Some real life Contract inclusions, contingencies and such… Get ready to giggle!

  1. Buyer has is negotiating a plot of land that includes garden, barn and ample land. Seller is moving from this to a condo in Seattle. Seller informs Buyer that their cat has never known another home and asks if Buyer will adopt cat as part of the real estate Contract to Buy. Buyer replies with “Maybe. How old is the cat? Can we see the vet records of the cat? Does the cat have any pre-existing conditions we should know about?”  Yes, this deal involved a house inspection and a cat inspection!
  2. My Buyers went to and open house and found the house of their dreams. We submitted and offer with a contingency to sell their existing home. The Seller responded by booking a showing on my Buyers existing house and I thought it was “due diligence”… until that Seller put an offer in on my Buyers house. Talk about contingencies! Each Buyer bought the others house; each one needed financing and the deals had to close simultaneously because funding on the new house was contingent on the sale of the old house for both parties. (I will go my whole career without that happening organically again!)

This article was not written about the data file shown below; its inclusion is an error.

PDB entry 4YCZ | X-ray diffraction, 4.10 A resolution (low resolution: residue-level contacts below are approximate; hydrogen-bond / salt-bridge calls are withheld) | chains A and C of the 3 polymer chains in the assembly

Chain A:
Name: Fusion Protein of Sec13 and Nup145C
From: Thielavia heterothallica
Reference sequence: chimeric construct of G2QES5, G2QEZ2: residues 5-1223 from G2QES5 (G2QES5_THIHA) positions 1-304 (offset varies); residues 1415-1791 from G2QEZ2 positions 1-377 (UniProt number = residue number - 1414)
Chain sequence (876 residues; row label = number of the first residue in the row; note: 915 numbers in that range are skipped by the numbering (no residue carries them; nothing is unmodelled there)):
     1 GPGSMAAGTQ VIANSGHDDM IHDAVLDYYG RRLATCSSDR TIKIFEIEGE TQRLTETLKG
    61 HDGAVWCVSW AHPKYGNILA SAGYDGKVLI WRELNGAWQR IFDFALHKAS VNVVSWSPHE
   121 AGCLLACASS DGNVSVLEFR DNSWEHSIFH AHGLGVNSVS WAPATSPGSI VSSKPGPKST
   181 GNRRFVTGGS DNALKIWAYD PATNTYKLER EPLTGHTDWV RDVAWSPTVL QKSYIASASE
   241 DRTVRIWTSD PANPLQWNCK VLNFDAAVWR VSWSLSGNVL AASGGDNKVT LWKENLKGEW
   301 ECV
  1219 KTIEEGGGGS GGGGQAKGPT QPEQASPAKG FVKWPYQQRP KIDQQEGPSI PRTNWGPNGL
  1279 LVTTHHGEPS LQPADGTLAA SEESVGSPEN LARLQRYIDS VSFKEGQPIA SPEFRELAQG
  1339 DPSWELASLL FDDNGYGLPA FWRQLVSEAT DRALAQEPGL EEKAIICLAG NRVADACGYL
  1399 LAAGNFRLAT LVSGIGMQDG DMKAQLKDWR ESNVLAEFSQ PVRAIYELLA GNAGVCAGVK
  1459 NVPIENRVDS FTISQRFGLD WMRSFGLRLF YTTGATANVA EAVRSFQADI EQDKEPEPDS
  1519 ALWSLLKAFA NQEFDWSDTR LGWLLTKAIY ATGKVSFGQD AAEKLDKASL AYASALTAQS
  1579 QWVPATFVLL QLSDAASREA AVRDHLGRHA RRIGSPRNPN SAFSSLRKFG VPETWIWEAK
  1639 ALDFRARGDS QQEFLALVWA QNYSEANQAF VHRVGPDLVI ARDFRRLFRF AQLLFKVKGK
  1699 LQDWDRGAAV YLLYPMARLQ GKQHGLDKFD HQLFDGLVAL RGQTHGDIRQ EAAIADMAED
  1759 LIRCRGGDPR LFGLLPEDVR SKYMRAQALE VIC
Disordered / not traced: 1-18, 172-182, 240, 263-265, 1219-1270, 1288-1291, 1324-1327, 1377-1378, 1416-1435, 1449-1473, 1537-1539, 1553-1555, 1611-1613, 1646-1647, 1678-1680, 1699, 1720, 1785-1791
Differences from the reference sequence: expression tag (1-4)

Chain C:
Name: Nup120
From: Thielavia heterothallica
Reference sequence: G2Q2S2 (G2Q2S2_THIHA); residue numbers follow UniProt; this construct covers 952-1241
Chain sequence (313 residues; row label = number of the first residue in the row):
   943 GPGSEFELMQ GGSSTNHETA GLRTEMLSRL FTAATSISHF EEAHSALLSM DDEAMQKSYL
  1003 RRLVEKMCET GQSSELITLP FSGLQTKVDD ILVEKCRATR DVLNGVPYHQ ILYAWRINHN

3. I was selling a house that I had helped my clients buy, a few years prior. When they bought the place, it had heavy floor to ceiling curtains in the living room. They took the curtains down and installed new clean and stylish blinds instead. When we listed the house there were no pictures of the old curtains in the listing. The Sellers sent word that they could leave the old curtains if the Buyers would like them, but they needed to know by Inspection Objection Deadline. After that, curtains would get donated. They left the curtains in a box in a closet for inspection by Buyers.  We never heard back. No calls, texts or emails about the curtains, so the Sellers donated them to Sister Carmen. Nearer closing, the Buyers Agent called and said “where are the curtains”. To which I replied “they were donated to Sister Carmen”. He was annoyed and asked me to retrieve them because he had called me to say (on inspection day) that they actually wanted the curtains. Phone records proved otherwise, so I told him they could go to Sister Carmen and find them. The agent then told me they didn’t know what they were looking for and that made it impossible. (Well, if they had indeed seen them at inspection, they should know what they look like, right?)  I directed him to the prior MLS pics, and he agreed they would go look for them at Sister Carmen.  A few days later he called to say that  no-one could help him at Sister Carmen because they were mentally challenged. OMG! I couldn’t really believe what I was hearing. Then he tried to tell me that the curtains were supposed to be included per the Contract to Buy, which states all window coverings are included. He wanted me or the Sellers to pay for new curtains. To which I replied, “that line in the Contract to Buy is for window coverings in the house at the time of Contract… So go ahead and prove they were in the closet that day!”  I never heard a peep about the curtains again, needless to say. (And my clients never even heard about this. It’s my job to run interference and block this sort of crap and stress from ever reaching them.)